Friday, March 30, 2012

A Riff on the Play I'm Writing

My Coyote Commission play is a spring play. I know it's a spring play because spring is here and I can't stop thinking about it. Spring is a minefield - the smell of mud, the feel of air chilled by the water and warmed by the sun, the giddiness of forsythias - everything pulls me down the rabbit hole.

My thoughts get jumbled and pile up. Things are difficult to sift through, they just accumulate in drifts. I don't want to let anything go and really all I want to do is to skip out before the bell rings, sneak to my car and drive off to the river with some bean burritos.

But this isn't high school, I don't have a car anymore and taco bell makes me sick.

My play is also a memory play. But I don't want anyone to know that. So don't tell anyone.

At the moment my play is a pile of fits and starts. It's laying there under the mulch - sprouting some early blooms, but those don't last long. I'm waiting for the annuals. Waiting for the leaves that can last a season, sniffing out the roots to ground it all.

Till then. I'm gathering all I can.

Friday, March 23, 2012

I’m back.

I’m back in rehearsal.

I’m never back in rehearsal.

I’m always just in rehearsal (except when I’m not) for the next project that I’m going to speed along to the stage – the producer-version of the father at a shotgun wedding – carefully keeping the script between my two barrels…

But, as of late last week, I’m back in rehearsal for my play “Our Greatest Year” (with S. Henkle) about one couple’s relationship and the 2007 Cleveland professional sports year.

I’m back because in late-March we’re taking the show, fittingly, to Cleveland for a limited run hosted by John Carroll University at the fantastic Dobama Theatre.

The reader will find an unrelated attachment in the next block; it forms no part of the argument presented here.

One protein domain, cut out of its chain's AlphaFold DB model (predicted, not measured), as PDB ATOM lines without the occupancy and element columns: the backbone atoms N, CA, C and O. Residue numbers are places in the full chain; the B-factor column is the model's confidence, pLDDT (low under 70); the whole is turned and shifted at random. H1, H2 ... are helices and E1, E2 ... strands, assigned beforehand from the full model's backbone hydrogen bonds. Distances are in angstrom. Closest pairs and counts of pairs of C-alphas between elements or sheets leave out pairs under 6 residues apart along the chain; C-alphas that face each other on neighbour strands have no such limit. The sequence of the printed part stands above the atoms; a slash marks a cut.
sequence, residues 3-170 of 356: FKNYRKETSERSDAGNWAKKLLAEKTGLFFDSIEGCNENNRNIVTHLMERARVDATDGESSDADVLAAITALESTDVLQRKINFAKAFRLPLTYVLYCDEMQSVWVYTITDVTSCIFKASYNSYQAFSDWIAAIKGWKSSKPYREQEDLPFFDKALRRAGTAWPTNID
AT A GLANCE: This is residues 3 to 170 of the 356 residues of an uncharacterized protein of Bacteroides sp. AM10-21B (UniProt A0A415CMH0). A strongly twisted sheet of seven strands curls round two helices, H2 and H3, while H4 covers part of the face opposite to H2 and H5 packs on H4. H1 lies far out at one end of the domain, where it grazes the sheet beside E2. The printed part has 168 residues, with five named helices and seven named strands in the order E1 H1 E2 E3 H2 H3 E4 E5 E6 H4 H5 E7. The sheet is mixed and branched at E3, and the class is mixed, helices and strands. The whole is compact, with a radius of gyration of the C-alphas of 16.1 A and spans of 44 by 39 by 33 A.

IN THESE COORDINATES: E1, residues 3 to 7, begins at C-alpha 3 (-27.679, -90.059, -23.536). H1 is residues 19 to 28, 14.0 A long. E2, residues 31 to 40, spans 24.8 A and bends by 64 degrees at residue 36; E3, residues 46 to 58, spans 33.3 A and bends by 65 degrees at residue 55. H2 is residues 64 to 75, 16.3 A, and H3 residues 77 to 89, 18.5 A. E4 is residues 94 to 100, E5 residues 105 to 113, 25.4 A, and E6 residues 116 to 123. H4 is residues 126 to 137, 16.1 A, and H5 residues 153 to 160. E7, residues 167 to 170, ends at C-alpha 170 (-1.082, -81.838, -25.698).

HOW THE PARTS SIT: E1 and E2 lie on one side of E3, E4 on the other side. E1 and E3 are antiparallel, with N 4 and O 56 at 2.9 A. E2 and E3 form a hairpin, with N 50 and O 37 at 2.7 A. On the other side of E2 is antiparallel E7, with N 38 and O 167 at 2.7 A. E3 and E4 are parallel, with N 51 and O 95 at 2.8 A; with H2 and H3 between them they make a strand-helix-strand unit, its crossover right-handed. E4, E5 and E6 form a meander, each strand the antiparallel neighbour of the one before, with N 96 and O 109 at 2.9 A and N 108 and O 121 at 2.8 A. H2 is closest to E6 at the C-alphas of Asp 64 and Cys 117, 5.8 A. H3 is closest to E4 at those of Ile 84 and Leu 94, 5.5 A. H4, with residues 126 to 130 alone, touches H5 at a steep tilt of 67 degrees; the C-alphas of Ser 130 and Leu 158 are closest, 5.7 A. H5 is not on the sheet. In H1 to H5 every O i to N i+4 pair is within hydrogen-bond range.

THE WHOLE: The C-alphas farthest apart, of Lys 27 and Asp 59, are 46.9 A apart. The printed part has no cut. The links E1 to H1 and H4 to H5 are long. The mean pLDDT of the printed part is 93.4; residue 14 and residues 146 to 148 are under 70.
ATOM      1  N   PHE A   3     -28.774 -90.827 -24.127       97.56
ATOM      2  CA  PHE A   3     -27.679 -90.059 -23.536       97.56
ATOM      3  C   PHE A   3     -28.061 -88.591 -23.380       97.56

Woo-hoo, right? (not to be confused with Wahoo which is a troubling Cleveland thing in its own right…)

I wrote this play in 3 weeks. We rehearsed it for 2 and put it up for 4 performances last June.

Now, I’ve been living with it for nearly a year. We’ll have more rehearsal time than we did originally, as well as a comparable run.

We’re back.

My director, Anna Brenner, started the actors – and, consequently, me – by asking how their thoughts on the play, the characters, etc. had changed since our first foray.

As a writer – and I’ll just speak for myself – you always think you can tear down the whole script – or not.

So, I’m aware that the play’s got its flaws (…yeah, like if supreme awesomeness is a flaw…) but the nature of the play – it’s a blend of live stage action and projected motion comics – makes it a difficult revision (as the words can be changed and changed or not infinitely easier than the images).

With the writing, we can nip and tuck and tweak and recontextualize, but we pretty much need to go to war with the ammo we got. Returning to the show is, then, more complicated for me as the producer. In four weeks I’m taking two writers, two actors and a director to a city where I haven’t lived in fifteen years, know relatively few people and have (relatively) no clue who the theater-going community is or how to reach them (relatively).

So, I’m back in rehearsal thinking about audience. Not in the way that a writer thinks about an audience as the theoretical people who will be receiving this work, but the practical audience – the people who will be in the practical seats – my least favorite thing to think about when producing a show in NYC. I’m thinking about audience. Audience, audience, audience.

And it’s actually kinda fun…

In NY, I often have the feeling that I know every one of the 200-or-so people I have a fighting chance of getting to see my show. In fact, the fact that I know them is the primary reason I have a fighting chance to get them. That’s how independent stuff works here.

Cleveland – and this may be the single most shocking statement I will ever write – has certain advantages over NY. It has family, friends and family friends, many of whom have never had the chance to see the work we’ve been doing out here. There are the 200-or-so JCU students who will be encouraged/required to attend. But, beyond that, the audience question is wide-open.